Surgical Cancer Centres Invest Heavily in Unproven Technologies to Attract Patients, or Face Threat of Closure

For the first time an analysis of the impact of NHS patient choice and competition on the reorganisation of surgical cancer services and investment in high cost medical technologies published in The Lancet Oncology has revealed that retaining competitive edge through new technology investment, rather than quality improvement, appears to be a powerful driver in the reconfiguration of surgical cancer centres in England.

Of the 16 prostate cancer surgical centres that closed between 2010 and 2017, none had done so because of explicit evidence of poor quality care. Instead, patients often travelled to alternative centres that provided robotic surgery, leaving other centres that couldn’t attract the same level of patients faced with the threat of closure.
Between 2010 and 2017, the number of robotic centres has more than tripled – increasing from 1 in 5 (12/65) centres providing the technology in 2010 to over three quarters (42/49) in 2017. This has occurred despite a lack of evidence of improved outcomes in terms of survival and side effects for robotic surgery compared to open surgery.
The authors say that better regulation is needed to assess technology delivery in the NHS, and that quality indicators should be made available to inform patient choice.
The study, led by the London School of Hygiene & Tropical Medicine and King’s College London (UK),  included data from 19256 men in England who were diagnosed with prostate cancer and underwent radical prostatectomy between 2010 and 2014. It is the first analysis of the impact of patient choice and competition on the reorganisation of surgical cancer services in England.
“NHS choice and competition policy is based on the principle that patients will travel to centres they think will provide the best service. Closures were never intended to result from this, but the large number of patients deciding to receive treatment elsewhere meant some centres faced the risk of closures as they were no longer performing a sufficient number of procedures to sustain their service,” explains Dr Ajay Aggarwal, London School of Hygiene & Tropical Medicine, UK.
“However, since there are no publicly available indicators to help patients judge the quality of prostate cancer surgery, patients have to make their choices based on other factors. In this case, it appears that patients use the availability of robotic prostatectomy as an indicator of high quality care, despite a lack of evidence of its superiority compared with open surgery. NHS hospitals are subsequently investing millions of pounds into new and sometimes unproven technologies which has a direct impact on the type of care patients receive, but also the configuration of services as a whole,” he adds.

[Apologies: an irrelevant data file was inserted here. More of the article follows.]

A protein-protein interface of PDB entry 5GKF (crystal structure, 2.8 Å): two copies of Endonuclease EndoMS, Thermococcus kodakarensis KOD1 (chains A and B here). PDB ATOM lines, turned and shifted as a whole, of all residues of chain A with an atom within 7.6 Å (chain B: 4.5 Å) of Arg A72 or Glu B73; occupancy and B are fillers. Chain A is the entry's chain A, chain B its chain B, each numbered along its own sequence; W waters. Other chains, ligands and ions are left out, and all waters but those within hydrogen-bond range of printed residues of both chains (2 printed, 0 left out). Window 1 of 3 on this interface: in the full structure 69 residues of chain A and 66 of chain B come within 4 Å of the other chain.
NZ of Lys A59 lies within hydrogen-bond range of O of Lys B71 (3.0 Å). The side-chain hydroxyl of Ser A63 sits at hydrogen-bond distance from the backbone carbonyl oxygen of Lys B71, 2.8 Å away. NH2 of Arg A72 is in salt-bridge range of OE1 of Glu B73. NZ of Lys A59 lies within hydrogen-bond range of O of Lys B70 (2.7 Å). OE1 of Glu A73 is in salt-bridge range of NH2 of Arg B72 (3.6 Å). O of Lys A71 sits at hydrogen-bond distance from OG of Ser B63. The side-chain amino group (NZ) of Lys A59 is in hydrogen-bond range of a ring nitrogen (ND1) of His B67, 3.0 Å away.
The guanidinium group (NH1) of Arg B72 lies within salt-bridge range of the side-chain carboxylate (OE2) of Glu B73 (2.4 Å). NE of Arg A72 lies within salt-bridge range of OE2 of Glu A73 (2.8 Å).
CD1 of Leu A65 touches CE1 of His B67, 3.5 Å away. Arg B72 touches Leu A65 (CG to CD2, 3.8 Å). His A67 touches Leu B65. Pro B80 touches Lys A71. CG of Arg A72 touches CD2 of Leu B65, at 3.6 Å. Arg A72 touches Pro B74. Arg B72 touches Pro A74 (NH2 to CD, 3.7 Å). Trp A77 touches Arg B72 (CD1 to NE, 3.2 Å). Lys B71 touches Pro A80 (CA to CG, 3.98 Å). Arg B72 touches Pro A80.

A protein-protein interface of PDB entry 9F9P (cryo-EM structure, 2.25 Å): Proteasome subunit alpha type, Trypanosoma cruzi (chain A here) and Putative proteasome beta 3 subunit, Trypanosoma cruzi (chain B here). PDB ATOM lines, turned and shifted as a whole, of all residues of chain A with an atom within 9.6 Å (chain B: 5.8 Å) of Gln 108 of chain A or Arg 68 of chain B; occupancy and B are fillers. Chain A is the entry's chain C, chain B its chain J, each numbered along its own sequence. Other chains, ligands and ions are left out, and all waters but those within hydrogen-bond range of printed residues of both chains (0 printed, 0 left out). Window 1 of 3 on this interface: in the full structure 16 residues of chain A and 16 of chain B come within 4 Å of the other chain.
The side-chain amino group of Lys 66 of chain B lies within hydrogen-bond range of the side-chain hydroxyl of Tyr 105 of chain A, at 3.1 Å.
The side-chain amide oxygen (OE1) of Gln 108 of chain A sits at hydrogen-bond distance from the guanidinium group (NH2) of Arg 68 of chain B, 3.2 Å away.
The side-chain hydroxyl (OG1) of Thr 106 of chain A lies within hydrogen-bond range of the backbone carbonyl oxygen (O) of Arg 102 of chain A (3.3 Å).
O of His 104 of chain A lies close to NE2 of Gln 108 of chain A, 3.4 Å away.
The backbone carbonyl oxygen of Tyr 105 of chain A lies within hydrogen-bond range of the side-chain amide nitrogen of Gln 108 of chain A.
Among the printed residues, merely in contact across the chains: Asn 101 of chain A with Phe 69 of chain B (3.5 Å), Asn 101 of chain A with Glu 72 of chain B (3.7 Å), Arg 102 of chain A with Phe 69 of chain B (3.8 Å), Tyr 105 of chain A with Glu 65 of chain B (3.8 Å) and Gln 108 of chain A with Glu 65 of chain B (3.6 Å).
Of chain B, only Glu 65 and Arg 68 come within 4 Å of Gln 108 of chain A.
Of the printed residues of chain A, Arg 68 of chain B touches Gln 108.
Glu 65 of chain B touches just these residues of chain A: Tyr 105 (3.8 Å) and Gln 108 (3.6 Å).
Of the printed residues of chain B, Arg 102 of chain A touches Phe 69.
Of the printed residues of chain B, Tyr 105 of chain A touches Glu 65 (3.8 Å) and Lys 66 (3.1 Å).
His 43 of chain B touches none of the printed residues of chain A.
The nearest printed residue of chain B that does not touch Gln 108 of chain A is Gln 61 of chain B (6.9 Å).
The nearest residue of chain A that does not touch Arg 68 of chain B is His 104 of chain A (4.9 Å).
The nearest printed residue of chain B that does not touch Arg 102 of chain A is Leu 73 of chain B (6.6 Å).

Previous research found that 1 in 3 men with prostate cancer who had a radical prostatectomy in the NHS between 2010 and 2014 travelled beyond their nearest prostate cancer treatment centre. Younger, fitter and more affluent men were more likely to travel, highlighting the risk of further increasing inequalities in access to care. Men were most attracted to centres offering robotic prostatectomy or who employed surgeons with a national reputation.
During the time of the study, 23 of the initial 65 prostatectomy centres gained patients, with some centres doing an additional 400-500 procedures as a result of people travelling to that centre. By comparison, 37 of the 65 centres lost patients, with some doing 200 fewer operations than expected based on where patients lived.
Centres that gained patients were eight times more likely to offer robotic surgery, compared to centres that lost patients (10/23 [43.5%], compared to 2/37 [5.4%]). Over this period, 16 (25%) of the initial 65 centres closed, none of which had introduced robotic prostatectomy.
“Even within publicly-funded systems like the NHS, competition policies have stimulated a form of centralisation through ‘natural selection’, as centres invest in unproven new technologies to protect their status, instead of services being regionally planned and coordinated. Similar patterns have been observed in other health-care markets such as the United States. Rapid adoption of high technology therapies is not unique to prostate cancer, and further research should look at other types of cancer where new types of treatment are increasingly available as well,” says Dr Aggarwal.

Pls find the study here:

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